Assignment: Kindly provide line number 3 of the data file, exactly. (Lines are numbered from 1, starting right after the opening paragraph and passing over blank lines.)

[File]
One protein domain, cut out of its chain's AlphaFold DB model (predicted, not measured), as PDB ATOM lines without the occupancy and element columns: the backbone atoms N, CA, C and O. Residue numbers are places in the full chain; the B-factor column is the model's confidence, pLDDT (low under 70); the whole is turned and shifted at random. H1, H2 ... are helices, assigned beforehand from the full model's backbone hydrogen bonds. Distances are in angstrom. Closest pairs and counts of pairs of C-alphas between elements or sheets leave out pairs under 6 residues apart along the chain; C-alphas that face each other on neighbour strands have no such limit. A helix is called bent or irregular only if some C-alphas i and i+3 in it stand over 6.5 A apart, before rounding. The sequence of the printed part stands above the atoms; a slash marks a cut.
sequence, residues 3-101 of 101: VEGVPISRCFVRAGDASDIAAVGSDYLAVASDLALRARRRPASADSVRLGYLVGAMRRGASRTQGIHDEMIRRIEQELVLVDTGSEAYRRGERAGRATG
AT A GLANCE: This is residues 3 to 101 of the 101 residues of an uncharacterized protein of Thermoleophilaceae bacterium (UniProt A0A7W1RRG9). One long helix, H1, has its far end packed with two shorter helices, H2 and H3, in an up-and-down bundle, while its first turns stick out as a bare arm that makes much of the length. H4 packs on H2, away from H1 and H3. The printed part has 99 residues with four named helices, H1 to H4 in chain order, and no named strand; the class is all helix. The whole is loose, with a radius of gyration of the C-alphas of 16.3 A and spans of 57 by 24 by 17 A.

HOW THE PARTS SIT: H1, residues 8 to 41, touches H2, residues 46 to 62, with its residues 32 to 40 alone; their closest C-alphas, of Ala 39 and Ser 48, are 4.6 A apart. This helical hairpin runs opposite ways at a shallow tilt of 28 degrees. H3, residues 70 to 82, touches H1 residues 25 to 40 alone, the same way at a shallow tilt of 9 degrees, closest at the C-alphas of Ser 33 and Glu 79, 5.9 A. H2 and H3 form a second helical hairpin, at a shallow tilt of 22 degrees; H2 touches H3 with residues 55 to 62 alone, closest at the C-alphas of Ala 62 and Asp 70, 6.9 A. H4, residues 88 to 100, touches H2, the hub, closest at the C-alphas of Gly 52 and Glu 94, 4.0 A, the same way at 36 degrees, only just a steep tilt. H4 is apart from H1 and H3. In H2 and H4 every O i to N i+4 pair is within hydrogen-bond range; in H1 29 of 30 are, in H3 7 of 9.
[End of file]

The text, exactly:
HOW THE PARTS SIT: H1, residues 8 to 41, touches H2, residues 46 to 62, with its residues 32 to 40 alone; their closest C-alphas, of Ala 39 and Ser 48, are 4.6 A apart. This helical hairpin runs opposite ways at a shallow tilt of 28 degrees. H3, residues 70 to 82, touches H1 residues 25 to 40 alone, the same way at a shallow tilt of 9 degrees, closest at the C-alphas of Ser 33 and Glu 79, 5.9 A. H2 and H3 form a second helical hairpin, at a shallow tilt of 22 degrees; H2 touches H3 with residues 55 to 62 alone, closest at the C-alphas of Ala 62 and Asp 70, 6.9 A. H4, residues 88 to 100, touches H2, the hub, closest at the C-alphas of Gly 52 and Glu 94, 4.0 A, the same way at 36 degrees, only just a steep tilt. H4 is apart from H1 and H3. In H2 and H4 every O i to N i+4 pair is within hydrogen-bond range; in H1 29 of 30 are, in H3 7 of 9.